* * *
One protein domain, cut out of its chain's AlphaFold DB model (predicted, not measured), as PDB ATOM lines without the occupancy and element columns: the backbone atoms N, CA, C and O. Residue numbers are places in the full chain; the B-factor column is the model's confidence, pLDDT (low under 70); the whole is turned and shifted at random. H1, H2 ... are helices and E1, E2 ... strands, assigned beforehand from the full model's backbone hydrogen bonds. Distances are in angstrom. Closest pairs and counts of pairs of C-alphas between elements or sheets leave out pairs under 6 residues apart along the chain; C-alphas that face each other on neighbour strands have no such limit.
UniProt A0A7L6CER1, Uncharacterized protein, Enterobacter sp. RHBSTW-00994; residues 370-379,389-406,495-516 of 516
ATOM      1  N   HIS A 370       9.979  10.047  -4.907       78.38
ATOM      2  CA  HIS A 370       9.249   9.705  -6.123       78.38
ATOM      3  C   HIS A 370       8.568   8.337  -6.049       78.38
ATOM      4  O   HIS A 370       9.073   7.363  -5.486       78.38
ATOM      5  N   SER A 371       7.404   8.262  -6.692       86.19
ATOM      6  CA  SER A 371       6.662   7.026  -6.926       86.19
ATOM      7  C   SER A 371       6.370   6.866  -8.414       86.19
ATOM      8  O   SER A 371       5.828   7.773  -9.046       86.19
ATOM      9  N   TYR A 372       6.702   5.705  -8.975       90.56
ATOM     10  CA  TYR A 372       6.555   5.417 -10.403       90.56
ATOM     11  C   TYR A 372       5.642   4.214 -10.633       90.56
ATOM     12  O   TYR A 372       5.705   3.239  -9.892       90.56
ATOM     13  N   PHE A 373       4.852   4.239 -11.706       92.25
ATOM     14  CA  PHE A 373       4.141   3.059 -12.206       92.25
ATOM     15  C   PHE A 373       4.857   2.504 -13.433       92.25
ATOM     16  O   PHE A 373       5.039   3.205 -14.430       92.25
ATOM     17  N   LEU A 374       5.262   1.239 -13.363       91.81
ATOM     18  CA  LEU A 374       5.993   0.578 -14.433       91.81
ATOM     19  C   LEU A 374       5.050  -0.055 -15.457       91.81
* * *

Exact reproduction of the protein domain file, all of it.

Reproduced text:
One protein domain, cut out of its chain's AlphaFold DB model (predicted, not measured), as PDB ATOM lines without the occupancy and element columns: the backbone atoms N, CA, C and O. Residue numbers are places in the full chain; the B-factor column is the model's confidence, pLDDT (low under 70); the whole is turned and shifted at random. H1, H2 ... are helices and E1, E2 ... strands, assigned beforehand from the full model's backbone hydrogen bonds. Distances are in angstrom. Closest pairs and counts of pairs of C-alphas between elements or sheets leave out pairs under 6 residues apart along the chain; C-alphas that face each other on neighbour strands have no such limit.
UniProt A0A7L6CER1, Uncharacterized protein, Enterobacter sp. RHBSTW-00994; residues 370-379,389-406,495-516 of 516
ATOM      1  N   HIS A 370       9.979  10.047  -4.907       78.38
ATOM      2  CA  HIS A 370       9.249   9.705  -6.123       78.38
ATOM      3  C   HIS A 370       8.568   8.337  -6.049       78.38
ATOM      4  O   HIS A 370       9.073   7.363  -5.486       78.38
ATOM      5  N   SER A 371       7.404   8.262  -6.692       86.19
ATOM      6  CA  SER A 371       6.662   7.026  -6.926       86.19
ATOM      7  C   SER A 371       6.370   6.866  -8.414       86.19
ATOM      8  O   SER A 371       5.828   7.773  -9.046       86.19
ATOM      9  N   TYR A 372       6.702   5.705  -8.975       90.56
ATOM     10  CA  TYR A 372       6.555   5.417 -10.403       90.56
ATOM     11  C   TYR A 372       5.642   4.214 -10.633       90.56
ATOM     12  O   TYR A 372       5.705   3.239  -9.892       90.56
ATOM     13  N   PHE A 373       4.852   4.239 -11.706       92.25
ATOM     14  CA  PHE A 373       4.141   3.059 -12.206       92.25
ATOM     15  C   PHE A 373       4.857   2.504 -13.433       92.25
ATOM     16  O   PHE A 373       5.039   3.205 -14.430       92.25
ATOM     17  N   LEU A 374       5.262   1.239 -13.363       91.81
ATOM     18  CA  LEU A 374       5.993   0.578 -14.433       91.81
ATOM     19  C   LEU A 374       5.050  -0.055 -15.457       91.81